With over 750 million users worldwide, Microsoft Excel is the traditional tool of choice for presenting and analyzing data.
And now, it’s in a position to be the new BI tool of choice, as well. With Excel 2016, Microsoft announced some forward thinking built in Business Intelligence (BI) features. In the age of big data, this is huge.
This announcement, however, raised many questions in the field of big data manipulation. Is Excel powerful enough? Can it manipulate the amount and types of data businesses deal with today? Does Excel have a future in Business Intelligence workflows?
In the search of answers to these questions, we rounded up renowned MS Excel experts and picked their brains on it. We asked them one visionary question:
Where do you see the future of MS Excel in Business Intelligence Workflows?
And here is what they shared with us:
1. Purna Duggirala – Chandoo
There is a running joke in BI communities.
“What is the most used feature in any business intelligence solution?”
It is the Export to Excel button.
Jokes aside, Excel continues to be the #1 platform when it comes to analyzing data, finding information, preparing charts and presenting them to decision makers. In that sense, I see Excel playing a strong role in BI workflows in future.
Excel continues to be the #1 platform when it comes to analyzing data, finding information, preparing charts and presenting them to decision makers. In that sense, I see Excel playing a strong role in BI workflows in future.
– Purna Duggirala
With the addition of features like Power BI (Power Pivot, Power Query, Power View, Power Maps etc.) that naturally integrate with Excel, analysts, reporting professionals and BI people are finding Excel more relevant for full-length BI implementations.
In order to remain the favorite analytics app of everyone, Excel needs to do what it is amazingly good for. These are – offer a sandbox-like environment where anyone can play with data and come up with information, keep the Excel software offerings clean & simple (with the addition of Power BI, buying and using Excel has become a complex process), give users competent & compatible Excel apps for tablet & phone devices and include features to do powerful data analytics processes with one-click (as against a complex set of formulas, pivot tables & manual steps that many analysts do now).
Long live Excel.
2. Ken Puls – Excel Guru
No matter how many systems a company has, how big they are, or how many millions of dollars have been spent on them, the reality is that the majority of data is exported to Excel before decisions of serious consequence are made. I’d go so far as to say that there are only a handful of finance departments in the world who don’t run their critical decision making analysis through Excel.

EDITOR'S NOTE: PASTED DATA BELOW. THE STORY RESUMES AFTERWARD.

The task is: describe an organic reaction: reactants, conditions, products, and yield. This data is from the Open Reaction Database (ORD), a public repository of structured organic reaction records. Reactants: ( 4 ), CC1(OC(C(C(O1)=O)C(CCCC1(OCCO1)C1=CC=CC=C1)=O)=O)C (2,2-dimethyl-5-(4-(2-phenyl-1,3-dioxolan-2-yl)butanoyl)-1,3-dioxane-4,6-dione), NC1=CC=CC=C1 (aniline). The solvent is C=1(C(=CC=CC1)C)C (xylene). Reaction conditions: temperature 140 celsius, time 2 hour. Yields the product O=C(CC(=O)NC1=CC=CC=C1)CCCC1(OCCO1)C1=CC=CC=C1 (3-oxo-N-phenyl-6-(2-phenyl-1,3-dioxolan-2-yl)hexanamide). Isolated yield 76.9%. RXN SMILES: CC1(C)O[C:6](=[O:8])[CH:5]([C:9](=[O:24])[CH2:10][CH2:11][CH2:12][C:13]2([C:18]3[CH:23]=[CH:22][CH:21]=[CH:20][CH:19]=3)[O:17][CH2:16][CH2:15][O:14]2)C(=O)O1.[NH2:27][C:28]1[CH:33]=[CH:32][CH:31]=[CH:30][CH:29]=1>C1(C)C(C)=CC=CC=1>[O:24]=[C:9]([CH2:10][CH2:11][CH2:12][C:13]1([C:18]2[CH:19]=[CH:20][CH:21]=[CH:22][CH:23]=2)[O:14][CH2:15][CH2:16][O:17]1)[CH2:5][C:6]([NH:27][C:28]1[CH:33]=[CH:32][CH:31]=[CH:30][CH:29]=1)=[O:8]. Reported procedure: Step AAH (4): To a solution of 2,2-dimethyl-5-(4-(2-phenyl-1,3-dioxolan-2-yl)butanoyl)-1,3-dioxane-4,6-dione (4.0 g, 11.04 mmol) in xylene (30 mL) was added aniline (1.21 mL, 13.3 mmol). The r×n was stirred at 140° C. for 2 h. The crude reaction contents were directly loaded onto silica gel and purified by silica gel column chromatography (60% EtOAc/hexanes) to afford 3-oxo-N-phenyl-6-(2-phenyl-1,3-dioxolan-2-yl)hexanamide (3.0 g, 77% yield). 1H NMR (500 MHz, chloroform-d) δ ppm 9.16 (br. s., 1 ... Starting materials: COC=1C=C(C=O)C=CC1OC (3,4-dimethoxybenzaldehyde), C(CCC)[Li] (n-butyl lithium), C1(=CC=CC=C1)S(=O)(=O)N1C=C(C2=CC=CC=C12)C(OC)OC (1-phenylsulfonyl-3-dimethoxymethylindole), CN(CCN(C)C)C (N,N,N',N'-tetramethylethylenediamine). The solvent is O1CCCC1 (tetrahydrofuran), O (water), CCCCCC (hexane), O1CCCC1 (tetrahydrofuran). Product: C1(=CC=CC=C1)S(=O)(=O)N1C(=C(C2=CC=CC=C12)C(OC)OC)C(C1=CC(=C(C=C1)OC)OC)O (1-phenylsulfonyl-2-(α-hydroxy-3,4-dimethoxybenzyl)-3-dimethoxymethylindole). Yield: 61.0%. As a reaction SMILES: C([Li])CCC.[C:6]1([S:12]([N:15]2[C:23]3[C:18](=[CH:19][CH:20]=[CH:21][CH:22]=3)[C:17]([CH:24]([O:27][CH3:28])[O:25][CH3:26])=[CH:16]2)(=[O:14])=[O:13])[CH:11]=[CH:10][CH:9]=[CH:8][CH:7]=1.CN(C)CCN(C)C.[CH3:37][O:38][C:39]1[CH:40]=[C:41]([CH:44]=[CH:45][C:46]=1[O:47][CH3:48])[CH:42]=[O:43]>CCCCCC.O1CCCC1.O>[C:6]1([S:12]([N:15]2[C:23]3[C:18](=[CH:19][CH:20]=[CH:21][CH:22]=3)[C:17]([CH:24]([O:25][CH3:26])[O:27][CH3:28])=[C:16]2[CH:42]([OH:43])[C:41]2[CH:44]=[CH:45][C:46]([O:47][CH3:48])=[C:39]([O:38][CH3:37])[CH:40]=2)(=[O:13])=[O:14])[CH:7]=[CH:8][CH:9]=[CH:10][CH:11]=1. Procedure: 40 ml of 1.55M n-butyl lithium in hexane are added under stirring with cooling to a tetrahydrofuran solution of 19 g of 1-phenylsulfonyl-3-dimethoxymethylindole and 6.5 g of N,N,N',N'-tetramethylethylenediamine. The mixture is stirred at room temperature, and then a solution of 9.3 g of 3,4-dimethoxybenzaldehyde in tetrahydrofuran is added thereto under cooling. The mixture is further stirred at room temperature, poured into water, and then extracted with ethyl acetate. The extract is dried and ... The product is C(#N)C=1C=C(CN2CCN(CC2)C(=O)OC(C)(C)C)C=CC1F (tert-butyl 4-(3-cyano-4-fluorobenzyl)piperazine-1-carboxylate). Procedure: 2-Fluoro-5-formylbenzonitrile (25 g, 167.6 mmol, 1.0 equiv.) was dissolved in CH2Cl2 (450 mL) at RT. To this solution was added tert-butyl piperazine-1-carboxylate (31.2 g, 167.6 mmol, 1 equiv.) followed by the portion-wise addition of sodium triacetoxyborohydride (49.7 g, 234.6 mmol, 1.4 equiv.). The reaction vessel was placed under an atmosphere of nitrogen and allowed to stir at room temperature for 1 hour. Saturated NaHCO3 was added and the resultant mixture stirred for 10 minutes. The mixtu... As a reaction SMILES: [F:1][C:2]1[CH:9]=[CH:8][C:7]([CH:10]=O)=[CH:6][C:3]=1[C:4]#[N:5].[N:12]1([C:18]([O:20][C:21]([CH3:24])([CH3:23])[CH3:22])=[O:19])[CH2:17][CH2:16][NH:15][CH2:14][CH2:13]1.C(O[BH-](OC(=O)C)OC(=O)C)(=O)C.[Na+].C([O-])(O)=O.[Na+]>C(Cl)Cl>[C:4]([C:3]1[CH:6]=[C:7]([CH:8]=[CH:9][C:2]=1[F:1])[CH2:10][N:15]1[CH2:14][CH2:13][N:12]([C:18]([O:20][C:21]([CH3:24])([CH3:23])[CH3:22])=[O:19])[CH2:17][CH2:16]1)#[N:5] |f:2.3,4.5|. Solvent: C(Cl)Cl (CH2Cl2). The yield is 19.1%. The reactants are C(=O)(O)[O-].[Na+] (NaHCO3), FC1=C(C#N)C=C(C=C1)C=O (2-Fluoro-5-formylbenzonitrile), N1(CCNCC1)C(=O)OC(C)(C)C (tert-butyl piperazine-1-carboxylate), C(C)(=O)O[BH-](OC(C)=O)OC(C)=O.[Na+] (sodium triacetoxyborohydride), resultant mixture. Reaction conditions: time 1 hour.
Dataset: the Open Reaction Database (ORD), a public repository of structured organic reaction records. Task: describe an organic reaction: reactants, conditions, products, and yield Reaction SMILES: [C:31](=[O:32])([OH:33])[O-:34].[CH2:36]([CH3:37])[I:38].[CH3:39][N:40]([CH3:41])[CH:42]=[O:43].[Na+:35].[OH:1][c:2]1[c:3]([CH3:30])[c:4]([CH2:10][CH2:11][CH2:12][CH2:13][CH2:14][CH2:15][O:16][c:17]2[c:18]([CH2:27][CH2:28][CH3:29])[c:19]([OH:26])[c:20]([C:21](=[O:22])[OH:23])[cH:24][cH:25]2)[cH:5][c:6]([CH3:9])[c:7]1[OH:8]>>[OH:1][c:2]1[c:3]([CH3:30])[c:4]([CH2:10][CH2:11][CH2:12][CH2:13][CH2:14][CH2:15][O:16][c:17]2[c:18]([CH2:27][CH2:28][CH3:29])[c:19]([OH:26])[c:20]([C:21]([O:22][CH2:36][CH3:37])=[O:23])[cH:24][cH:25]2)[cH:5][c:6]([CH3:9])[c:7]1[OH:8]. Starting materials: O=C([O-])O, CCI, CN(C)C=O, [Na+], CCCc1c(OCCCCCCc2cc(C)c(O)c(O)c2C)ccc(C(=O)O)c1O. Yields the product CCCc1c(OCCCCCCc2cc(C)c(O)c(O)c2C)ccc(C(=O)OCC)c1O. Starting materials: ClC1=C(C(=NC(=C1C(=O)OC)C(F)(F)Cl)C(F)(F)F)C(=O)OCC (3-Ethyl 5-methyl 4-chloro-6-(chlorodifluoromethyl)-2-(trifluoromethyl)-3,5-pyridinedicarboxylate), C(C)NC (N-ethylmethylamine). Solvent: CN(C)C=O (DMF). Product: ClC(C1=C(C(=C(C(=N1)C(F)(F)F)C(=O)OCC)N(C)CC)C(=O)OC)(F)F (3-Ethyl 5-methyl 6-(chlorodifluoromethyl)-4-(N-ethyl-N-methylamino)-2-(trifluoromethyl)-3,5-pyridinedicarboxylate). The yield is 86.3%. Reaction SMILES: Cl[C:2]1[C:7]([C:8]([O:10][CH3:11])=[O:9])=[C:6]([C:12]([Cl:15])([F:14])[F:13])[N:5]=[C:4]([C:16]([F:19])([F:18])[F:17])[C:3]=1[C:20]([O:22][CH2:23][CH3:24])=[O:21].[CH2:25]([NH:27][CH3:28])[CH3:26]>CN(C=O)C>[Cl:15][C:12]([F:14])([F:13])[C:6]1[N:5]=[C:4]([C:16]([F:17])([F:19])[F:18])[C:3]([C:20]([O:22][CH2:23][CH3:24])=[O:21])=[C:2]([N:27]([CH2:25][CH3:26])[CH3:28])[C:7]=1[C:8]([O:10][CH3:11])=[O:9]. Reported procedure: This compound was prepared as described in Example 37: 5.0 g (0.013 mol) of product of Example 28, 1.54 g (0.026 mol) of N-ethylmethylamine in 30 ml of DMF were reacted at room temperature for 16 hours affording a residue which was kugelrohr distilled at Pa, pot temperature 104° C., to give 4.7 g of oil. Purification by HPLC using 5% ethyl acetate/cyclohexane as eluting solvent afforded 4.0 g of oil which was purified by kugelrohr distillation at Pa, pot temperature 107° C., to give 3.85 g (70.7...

With the increasingly diverse toolset being added to Excel — Power Query to source and clean data from disparate dirty sources, Power Pivot to aggregate those disparate sources into business intelligence models, Power View to create dynamic dashboards from those models and Power Map to tell the data story on a geo-spatial plane – it’s very clear that Microsoft is investing heavily to make Excel the Business Intelligence tool of choice.
I personally see Excel as THE future of Business Intelligence workflows.
– Ken Puls
The killer for Excel today is not the fact that it isn’t the best out there for building business intelligence, it is the fact that far too many users are ignorant of the vast amount of capability that was added in the last five years. The attitude of “Excel can’t do that” is still pervasive and relied upon by its competitors to sell THEIR products.
My advice to anyone looking at building business intelligence systems today and considering switching to a competitor’s product: find a business intelligence expert who REALLY uses Excel. Ask them what can be done. Chances are you already own the software that will do it all, you’re just not aware of how.
3. Bill Jelen
The new Power BI Desktop offering from Microsoft will make it easy to create powerful dashboards that you can share to various end points such as iPads within your organization. The easiest way to get data into Power BI is from an Excel file, so Excel continues to be the most important component in the Power BI workflow.
4. Brad Edgar
It’s the only application where you don’t truly need to be 100% technically adept but at the same time you can feel like you are. I think as we move forward, you’ll see Excel adapt to make it easier and easier to integrate with enterprise level databases but also you’ll see seamless integration with BI software. Many different BI Software applications have already decided to add integration elements into their software such as Oracle Answers (they use .iqy files so that you can load your data and reports directly into Excel) and even heavy data visualization software like Qlikview have decided to allow you to export data into Excel because really, that’s what business users want.
I truly believe that Excel is here to stay and it’s going to do everything in its power to become a BI tool as opposed to a support tool for other business intelligence software.
– Brad Edgar
That all being said, with Excel 2013 came data models and Power View, which just goes to show you how serious Excel is about getting into the BI world. I think as time progresses, we’ll see Excel come up with better tools to integrate directly with data warehouses and databases so that the requirement for other mid-level/in-between software can be completely eliminated. I truly believe that Excel is here to stay and it’s going to do everything in its power to become a BI tool as opposed to a support tool for other business intelligence software.
5. Andy Pope
For developers Excel has always been a great tool for creating BI solutions for users, although it required a lot a technical effort. Over the last few years, Microsoft has invested heavily in producing a series of Add-ins, leading to full application integration, to make BI available to all users of Excel. The power tools, such as Power Pivot, Power Query, Power Map and Power View, now make it much easier for users to connect to and manipulate their data. Gain more insight by analysing and exploring the data. Being able to presenting that in a more graphical and interactive way. The future looks very bright for Excel and BI.